The Mieleszki Project – The Polish photo documentarist Pawel Grześ made something natural, something that has been tested out many times throughout the history of world photography, perhaps we therefore could add that he made something banal or out of the current interest: He portrayed inhabitants of the village Mieleszki not far from the Polish-Belorussian border. People themselves or in groups are standing in front of their houses, calm and concentrated looking into the objective, as we are used to from family albums, old photographies or from works by many world photographers of the past. The enchanting seriousness of this work is hiding in the smallest nuances that come forward when taking a closer look at it, and especially in the concistency with which the project was realised by the photographer. Pawel Grześ took pictures of Belorussians from a distinctive Polish village in front of their houses. He captured not only all the village‘s inhabitants in a very thorough way, including a woman who died suddenly who‘s portrayed in a coffin, he also captured all the houses these people live in. The black-and-white photographies he made were enlarged until they got the size of one meter and with generous help from locals, he put them up on fences in front of their houses.
Direct Look Into The Objective – This document, until recently totally extraordinary in Polish photography, has during the past few years gained a more important position. The principle of motionless documentary photography, where the portrayed person is standing en face to the viewer, fully aware of that he or she is being taken a picture of, which is a principle that has been of interest in German or American photography for some time now and has again during the last years been searching for an expression in the photography of Central Europe. A number of works by important world photographers of the past have been serving as sources of inspiration and Pawel Grześ too is able to connect his works to excellent Polish tradition, represented by the works of Adam Bułhak or Zofie Rydet.
The tendency of motionless „documentary“ photography that doesn’t interpret the reality, but aims at being a close recording of the reality and gains from the reading of its content, is astonishingly presented as a broad and heterogenous stream. Frequent are embossed pictures using large size verism. Accentuated is authenticity, concretism, photographs‘ description ability. Descriptive photography leaves many possibilities for the viewer‘s gradual seachings and findings. Such photographs are not a matter of empathy, they‘re “read“, which sometimes leads to what’s elsewhere in the society considered as detailed „looks inside“. In terms of action and drama, they renounce, just to make the most out of the strong contact between those who are photographed and the viewer. It’s storytelling without a story, more or less a description, a selection of what’s going to be focused on, what’s going to be captured and what not. Many times there‘s even an obvious effort of hiding the photographer behind his work. The sober creator’s aim here is not to influence, not to manipulate, just look, sort out and interpret. Such a photographer usually aims at formal as well as technical simplicity of the picture, which should reflect the reality as much as it can.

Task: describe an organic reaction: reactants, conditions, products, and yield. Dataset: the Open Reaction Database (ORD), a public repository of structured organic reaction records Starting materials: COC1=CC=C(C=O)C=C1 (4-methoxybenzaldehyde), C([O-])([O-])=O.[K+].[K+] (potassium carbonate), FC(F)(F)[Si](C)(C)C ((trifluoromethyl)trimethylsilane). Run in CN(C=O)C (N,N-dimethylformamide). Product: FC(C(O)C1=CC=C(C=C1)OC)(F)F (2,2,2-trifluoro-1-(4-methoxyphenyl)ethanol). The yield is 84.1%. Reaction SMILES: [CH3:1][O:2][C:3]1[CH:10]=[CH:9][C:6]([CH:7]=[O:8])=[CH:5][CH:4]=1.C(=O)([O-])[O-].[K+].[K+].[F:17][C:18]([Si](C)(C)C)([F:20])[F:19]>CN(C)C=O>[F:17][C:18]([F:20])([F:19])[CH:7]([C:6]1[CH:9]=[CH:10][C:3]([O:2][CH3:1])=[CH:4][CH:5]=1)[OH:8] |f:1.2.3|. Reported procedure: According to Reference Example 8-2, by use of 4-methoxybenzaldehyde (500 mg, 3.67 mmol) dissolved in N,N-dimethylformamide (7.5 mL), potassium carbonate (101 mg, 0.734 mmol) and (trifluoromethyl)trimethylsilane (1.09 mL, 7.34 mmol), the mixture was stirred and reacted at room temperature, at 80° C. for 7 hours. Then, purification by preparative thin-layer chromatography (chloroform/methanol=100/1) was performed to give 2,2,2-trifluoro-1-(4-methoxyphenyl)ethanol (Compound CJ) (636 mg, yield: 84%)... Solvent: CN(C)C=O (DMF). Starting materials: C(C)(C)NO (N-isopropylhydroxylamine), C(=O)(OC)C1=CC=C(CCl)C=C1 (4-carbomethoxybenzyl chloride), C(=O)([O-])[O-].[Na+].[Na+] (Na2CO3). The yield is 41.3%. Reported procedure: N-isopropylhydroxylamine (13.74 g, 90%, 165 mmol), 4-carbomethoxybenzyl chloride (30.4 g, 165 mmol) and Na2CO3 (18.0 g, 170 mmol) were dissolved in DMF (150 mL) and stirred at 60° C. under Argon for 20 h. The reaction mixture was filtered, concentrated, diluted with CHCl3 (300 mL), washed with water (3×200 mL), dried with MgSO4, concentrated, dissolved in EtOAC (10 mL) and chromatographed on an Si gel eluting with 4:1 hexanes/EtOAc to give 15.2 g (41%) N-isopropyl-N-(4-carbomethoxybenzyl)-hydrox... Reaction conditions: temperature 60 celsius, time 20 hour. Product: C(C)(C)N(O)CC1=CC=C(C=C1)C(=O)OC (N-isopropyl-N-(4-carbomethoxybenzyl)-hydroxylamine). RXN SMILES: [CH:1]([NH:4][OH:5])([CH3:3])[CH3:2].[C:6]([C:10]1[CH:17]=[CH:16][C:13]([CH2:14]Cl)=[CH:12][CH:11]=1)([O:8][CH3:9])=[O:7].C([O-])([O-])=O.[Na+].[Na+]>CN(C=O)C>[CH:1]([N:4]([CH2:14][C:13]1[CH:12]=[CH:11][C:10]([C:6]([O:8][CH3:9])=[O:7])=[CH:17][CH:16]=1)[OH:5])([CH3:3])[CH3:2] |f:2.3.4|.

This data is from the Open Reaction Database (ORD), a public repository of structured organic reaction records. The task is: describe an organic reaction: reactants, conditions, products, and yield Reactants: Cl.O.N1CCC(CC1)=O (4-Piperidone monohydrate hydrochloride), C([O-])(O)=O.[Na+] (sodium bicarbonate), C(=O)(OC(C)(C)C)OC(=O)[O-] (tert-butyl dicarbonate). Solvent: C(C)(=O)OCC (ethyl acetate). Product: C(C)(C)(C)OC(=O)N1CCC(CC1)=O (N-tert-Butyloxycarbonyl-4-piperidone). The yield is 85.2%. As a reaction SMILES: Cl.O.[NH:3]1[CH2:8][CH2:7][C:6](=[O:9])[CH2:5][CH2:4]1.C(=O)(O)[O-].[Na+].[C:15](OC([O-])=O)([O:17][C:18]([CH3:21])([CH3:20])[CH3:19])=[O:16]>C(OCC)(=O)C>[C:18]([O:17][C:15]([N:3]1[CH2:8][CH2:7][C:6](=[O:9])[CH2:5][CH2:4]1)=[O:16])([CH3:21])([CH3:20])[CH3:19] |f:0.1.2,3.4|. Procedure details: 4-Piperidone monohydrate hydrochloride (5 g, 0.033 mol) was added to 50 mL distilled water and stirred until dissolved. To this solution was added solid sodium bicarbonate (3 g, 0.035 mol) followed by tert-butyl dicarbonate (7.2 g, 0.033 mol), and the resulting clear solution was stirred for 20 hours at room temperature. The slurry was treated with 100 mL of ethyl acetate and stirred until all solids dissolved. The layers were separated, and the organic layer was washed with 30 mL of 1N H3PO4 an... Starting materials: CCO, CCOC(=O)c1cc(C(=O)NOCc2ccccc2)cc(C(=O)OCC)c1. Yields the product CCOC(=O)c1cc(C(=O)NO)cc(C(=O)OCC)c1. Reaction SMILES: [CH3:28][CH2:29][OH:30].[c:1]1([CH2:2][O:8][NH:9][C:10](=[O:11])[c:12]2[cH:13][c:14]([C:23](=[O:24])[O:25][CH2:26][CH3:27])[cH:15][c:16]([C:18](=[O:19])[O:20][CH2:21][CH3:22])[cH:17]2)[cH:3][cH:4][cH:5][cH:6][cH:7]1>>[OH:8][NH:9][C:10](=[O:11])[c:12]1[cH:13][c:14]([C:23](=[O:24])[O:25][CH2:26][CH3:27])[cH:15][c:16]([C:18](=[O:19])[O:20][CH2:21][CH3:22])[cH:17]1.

A direct look into the objective as we’ve got rich experiences with from the photography‘s very early stage is the photograph’s frankest procedure, whatever artistic strategy is hiding behind this picturing. Directly looking into the objective namely doesn‘t only presuppose acknowledging the photographer’s activities, but also explicit or at least quietly acknowledged acceptation of the roles between the photographer and what is photographed. It’s a mutually accepted game, which both participants understand very well. The portraited is magically aware of how important the moment of her or his immortalisation is. The photographer may interfere into this game, but he may also leave behind a maximum space to those photographed for his self-presentation; choose a pose, gesture and expression, eventually clothing and other attributes too, according to how he would like to be captured. Thus his individuality and efforts on self-presentation may be called attention to: The validity of various ikons, clichés as well as media strategies.